UK-based Kenyan Scientist and JKUAT Alumna Bags Prestigious Fellowship

Gladys Ngetich (centre) with Eric and Wendy Schmidt during the Fellowship announcement in New York, USA. /Photo:Courtesy.

Jomo Kenyatta University of Agriculture and Technology (JKUAT) alumna, Gladys Chepkurui Ngetich, currently based in the United Kingdom, has won the prestigious Schmidt Science Fellow Award at University of Oxford.

Ngetich is one of the twenty (20) fellows globally, and one of the only two (2) from Africa who have completed their PhDs and are currently working in interdisciplinary science addressing great global challenges.

Engineer Ngetich, 28, who has completed her PhD in Aerospace Engineering at the University of Oxford, went through a rigorous and highly competitive process leading to her selection to “a prestigious programme of international scientists at Oxford to investigate space science technologies that support sustainable development.”

Over 200 candidates were whittled down to 50, and further subjected to the selection process that ended up with the final list of 20 fellows who were declared the best in the world and are set to join the Schmidt Science Fellowship at the University of Oxford, an outstanding international honour for exceptionally brilliant scientists from around the world.

Ngetich’s research focuses on the development of more efficient and less environmentally damaging aircraft engines.

The Chief Executive of the Schmidt Science Fellows Dr. Megan Wheeler and the Chair of the Academic Council, Professor Sir Keith Burnett FRS, in a letter making the announcement to JKUAT through the Vice Chancellor, Prof. Victoria Wambui Ngumi, said, “as a Schmidt Science Fellow, Gladys Ngetich will move into the application of innovative space science technologies, such as satellite imaging and sensing, supporting sustainable development.”

Engineer Ngetich (right) with the President of the Royal Society and Nobel Laureate, Sir Venki Ramakrishnan /Photo: Courtesy.

According to the Schmidt Science Fellows Academic Council, “Gladys is already having a positive impact amongst the Fellows and beyond… It is our hope that her Fellowship also brings honour and inspiration to your institution and to Kenyan Science more widely.”

In a tele-conversation with Prof. Burnett, Prof. Ngumi described the good news as an exciting moment for JKUAT community and congratulated Engineer Ngetich for putting the institution on the global stage.

Prof. Ngumi said, the prestigious recognition is an inspiration to many young women in Kenya and Africa who go through many obstacles in their quest to excel in academia and other areas of human endeavour.

“JKUAT is one of the top 5 universities in Kenya, and has for the last 2 consecutive years, remained the most preferred training destination for high school students in Kenya, Prof. Ngumi stated, reiterating the University’s focus on practical orientation and partnerships with industry players has, cumulatively seen JKUAT produce well trained graduates who are currently making substantial contributions in various fields around the world.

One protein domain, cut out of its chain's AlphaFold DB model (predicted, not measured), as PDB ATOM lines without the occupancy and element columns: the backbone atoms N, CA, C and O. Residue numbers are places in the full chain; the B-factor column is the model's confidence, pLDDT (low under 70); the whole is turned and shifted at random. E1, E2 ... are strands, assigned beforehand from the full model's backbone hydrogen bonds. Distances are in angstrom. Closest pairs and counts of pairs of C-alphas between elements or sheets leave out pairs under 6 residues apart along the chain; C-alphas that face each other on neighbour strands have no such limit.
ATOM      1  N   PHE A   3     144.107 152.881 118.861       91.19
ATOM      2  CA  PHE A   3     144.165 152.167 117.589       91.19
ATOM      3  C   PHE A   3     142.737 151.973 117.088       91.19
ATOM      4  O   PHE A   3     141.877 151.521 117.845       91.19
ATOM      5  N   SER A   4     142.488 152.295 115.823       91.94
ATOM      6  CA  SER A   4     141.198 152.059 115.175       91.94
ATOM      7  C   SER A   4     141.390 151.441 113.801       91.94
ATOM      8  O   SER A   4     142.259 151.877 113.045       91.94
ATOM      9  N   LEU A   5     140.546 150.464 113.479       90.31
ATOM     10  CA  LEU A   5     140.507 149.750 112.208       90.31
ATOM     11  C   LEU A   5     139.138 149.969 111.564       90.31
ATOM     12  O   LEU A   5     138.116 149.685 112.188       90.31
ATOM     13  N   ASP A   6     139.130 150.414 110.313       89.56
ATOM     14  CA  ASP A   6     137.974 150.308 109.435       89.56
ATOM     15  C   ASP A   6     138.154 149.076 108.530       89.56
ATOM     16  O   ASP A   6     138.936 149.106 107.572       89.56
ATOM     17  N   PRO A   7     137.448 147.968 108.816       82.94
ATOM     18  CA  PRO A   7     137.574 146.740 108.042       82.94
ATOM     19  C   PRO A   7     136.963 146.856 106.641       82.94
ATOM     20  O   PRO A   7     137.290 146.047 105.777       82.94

The latest recognition of JKUAT alumna, she explained, is a testament to the good work the faculty and students are putting in to impact the society.

Engineer Ngetich was among other notable scientists featured by the BBC on outstanding women in science, and appeared in a photograph with the Nobel Laureate and President of the Royal Society, Sir Venki Ramakrishnan who addressed the Fellows at the Global Fellowship meeting at Cambridge and Oxford.

Engineer Ngetich displays the RARE Rising Stars 2018 Award that celebrates UK’s very best Black students / Photo: Courtesy.

Ngetich studied B.Sc. in Mechanical Engineering at JKUAT; graduating at the top of her class with a first class honours degree, before winning a Rhodes scholarship to study in UK, where her academic star has been rising steadily with numerous awards to her credit.

Speaking about the Fellowship, Gladys said, “I am absolutely honoured to have made it to the list of this year’s Schmidt Science Fellows. I sincerely thank the Schmidt Science Fellowship team in collaboration with The Rhodes Trust for this special chance that will enable me to hone both my engineering research skills and leadership skills.”

Gladys who says, she loves what she does and she is passionate about engineering, has some tips for female students keen on pursuing engineering. “One, build strong confidence in yourself. The earlier you do this, the better. You will, quite often, encounter people who will question your choice to pursue engineering. This can sow dangerous seeds of self-doubt if you do not have strong confidence in yourself.

She further notes, “enjoy the ride! Apart from working hard in class, explore and engage in extracurricular activities like music, sports etc that you are passionate about. This will not only greatly improve your social skills and time management but also broaden your perspective.”

Back home at Lelaibei Primary School (1997-2004) in Mau area, she scored a paltry 298 marks from the possible 500 marks in the Kenya Certificate of Primary Education, and couldn’t secure admission to a good school.

Engineer Ngetich during Fellowship Global Meeting Series at Oxford.  Copyright-Schmidt Futures.

She joined Mercy Girls Secondary School in Kericho, where she performed well in 2008, winning the James Finlay Scholarship to study at JKUAT.   She has worked hard to overcome hardship and stereotypes, on her journey to the top, becoming a truly phenomenal young aerospace scientist, globally.

The JKUAT alumna and Rhodes Scholar, currently at Massachusetts Institute of Technology (MIT), is expected to spend time at leading universities including Oxford, Stanford and Harvard.

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